We’ve offered QR code surveys as part of our survey software for a while now, and while they provide a novel way to get respondents to take a survey, we’re often seeing people use them without a lot of success. For those in the U.S., QR codes have long been the “next big thing” – so why haven’t they taken off like they have in the rest of the world?
One reason may simply be adoption. When you see your friends doing something, you may eventually try it yourself. But as most marketers know, people aren’t seeing a lot of their friends scanning QR codes.
It’s our thought that the reason QR codes have caught on more slowly in the U.S. comes down to usability. QR codes are a specific tool, and they need to be used in specific ways – otherwise, the cautious U.S. smartphone user won’t trust you enough to scan your code.
If you follow the best practices below, you can reach more mobile users by making QR codes an essential part of your survey campaigns, instead of just an afterthought.
QR Code Survey Best Practices
1. Include context.
This is perhaps the biggest rule when using QR codes: you have to tell people what to expect when they scan it.
Because QR codes aren’t readable by humans, a potential respondent can’t know what to expect just by looking at one. “Will it take me to a website?” “Will it send an email?” Will it somehow take over my phone & start calling all my friends?” (Yes, I’ve heard that one before). This is in direct contrast to a URL, which is often readable enough to understand where it should take you.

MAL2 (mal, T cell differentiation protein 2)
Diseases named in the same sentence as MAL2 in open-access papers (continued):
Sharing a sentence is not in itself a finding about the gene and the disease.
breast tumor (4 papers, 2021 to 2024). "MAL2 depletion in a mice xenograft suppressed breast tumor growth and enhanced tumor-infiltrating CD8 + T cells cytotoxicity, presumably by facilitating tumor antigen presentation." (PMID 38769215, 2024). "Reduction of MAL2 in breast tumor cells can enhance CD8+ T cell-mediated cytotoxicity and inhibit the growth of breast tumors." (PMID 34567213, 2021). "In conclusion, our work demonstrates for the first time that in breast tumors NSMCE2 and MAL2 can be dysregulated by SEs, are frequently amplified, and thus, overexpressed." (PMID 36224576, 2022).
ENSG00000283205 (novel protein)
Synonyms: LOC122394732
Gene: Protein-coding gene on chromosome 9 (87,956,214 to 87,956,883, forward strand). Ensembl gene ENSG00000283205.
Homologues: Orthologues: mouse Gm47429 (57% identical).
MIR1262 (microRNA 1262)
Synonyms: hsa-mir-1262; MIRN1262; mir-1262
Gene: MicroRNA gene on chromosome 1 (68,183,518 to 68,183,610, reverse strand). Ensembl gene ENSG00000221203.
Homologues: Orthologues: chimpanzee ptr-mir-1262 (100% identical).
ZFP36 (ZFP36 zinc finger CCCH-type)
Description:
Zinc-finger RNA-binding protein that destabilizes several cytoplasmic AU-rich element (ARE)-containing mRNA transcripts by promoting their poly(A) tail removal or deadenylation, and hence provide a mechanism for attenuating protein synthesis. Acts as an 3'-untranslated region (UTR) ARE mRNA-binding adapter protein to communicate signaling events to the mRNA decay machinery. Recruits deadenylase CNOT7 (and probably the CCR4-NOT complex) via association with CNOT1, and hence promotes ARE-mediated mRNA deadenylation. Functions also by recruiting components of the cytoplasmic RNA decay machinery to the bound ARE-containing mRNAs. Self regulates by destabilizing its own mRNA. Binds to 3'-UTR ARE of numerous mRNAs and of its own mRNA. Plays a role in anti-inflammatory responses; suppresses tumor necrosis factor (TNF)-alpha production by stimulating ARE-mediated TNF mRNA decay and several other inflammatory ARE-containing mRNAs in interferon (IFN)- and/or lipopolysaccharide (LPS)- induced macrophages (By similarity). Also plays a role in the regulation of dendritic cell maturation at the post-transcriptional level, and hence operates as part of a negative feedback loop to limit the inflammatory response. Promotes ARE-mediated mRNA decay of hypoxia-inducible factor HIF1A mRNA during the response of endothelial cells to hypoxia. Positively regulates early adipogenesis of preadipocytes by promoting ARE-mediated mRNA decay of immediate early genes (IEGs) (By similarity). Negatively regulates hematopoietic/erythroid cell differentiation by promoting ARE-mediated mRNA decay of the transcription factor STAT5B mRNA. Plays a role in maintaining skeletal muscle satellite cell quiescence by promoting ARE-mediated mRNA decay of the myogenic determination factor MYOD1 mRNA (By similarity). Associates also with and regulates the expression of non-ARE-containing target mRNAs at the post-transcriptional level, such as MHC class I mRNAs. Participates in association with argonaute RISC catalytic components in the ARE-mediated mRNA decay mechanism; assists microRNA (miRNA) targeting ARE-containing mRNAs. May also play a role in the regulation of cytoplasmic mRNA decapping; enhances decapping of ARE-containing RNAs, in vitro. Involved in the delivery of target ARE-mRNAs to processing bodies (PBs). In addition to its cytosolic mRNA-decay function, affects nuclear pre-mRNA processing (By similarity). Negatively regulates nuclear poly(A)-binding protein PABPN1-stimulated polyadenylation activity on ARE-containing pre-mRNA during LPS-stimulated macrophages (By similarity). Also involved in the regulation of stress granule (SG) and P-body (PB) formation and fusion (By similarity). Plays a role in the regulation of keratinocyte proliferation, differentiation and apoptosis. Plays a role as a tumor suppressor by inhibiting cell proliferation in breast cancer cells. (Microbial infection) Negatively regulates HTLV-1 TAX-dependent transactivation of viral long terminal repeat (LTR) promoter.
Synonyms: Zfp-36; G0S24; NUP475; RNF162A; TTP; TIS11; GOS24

By telling your respondents, “Snap this QR code to take a quick survey and enter to win a year of free bacon!” you give them a reason to snap the code, as well as an expectation as to what will happen when they do. It’s all about communication.
2. Include a link.
A lot of people get a little too amped up over QR codes. Yes, they’re cool technology, but as I mentioned above, just because your circle of friends uses them all the time doesn’t mean everyone is that QR-code-literate.
Additionally, not everyone has smartphones (and those who do might not have the correct software) – so if someone doesn’t want to click on a QR code, don’t make them! By showing them an alternate way to get to your survey, you’ll encourage them to participate even if they’re not into QR codes.
(Also – use a short URL for this. You don’t want people to have to type a long URL by hand into their phone.)
3. Direct users to a mobile survey.
If someone’s scanning a QR code, it’s almost certain that they’re using a mobile device to scan it, right? So why would you then direct them to a survey that’s built for a full-size monitor?
Our new Survey Preview feature lets you attach different types of surveys to different links – so you can send all QR code traffic to an iPhone survey template, for instance.
By directing QR codes to a mobile survey, you’ll get a much better response rate from your QR code respondents.
4. Don’t mess with the code.
Seriously. Don’t be tempted to change the code too much. If you do, you may break it.
It’s best to keep your QR code bigger than 1.25 inches x 1.25 inches. Also, be sure to keep the white borders around the outside – they’re an important part of the code as well.
5. Test. & Test often.
Just like any survey link or campaign, you should test it to be sure it works. If it doesn’t work from your smartphone, chances are it might not work from someone else’s.
(Of course, if you follow Step 2 above and include a link, your respondents will be able to reach you, even without scanning your code.)
By following the above best practices, you’ll be able to improve the success rate of your QR code surveys and reach more users. If you’re sending out a mobile survey, it can only help.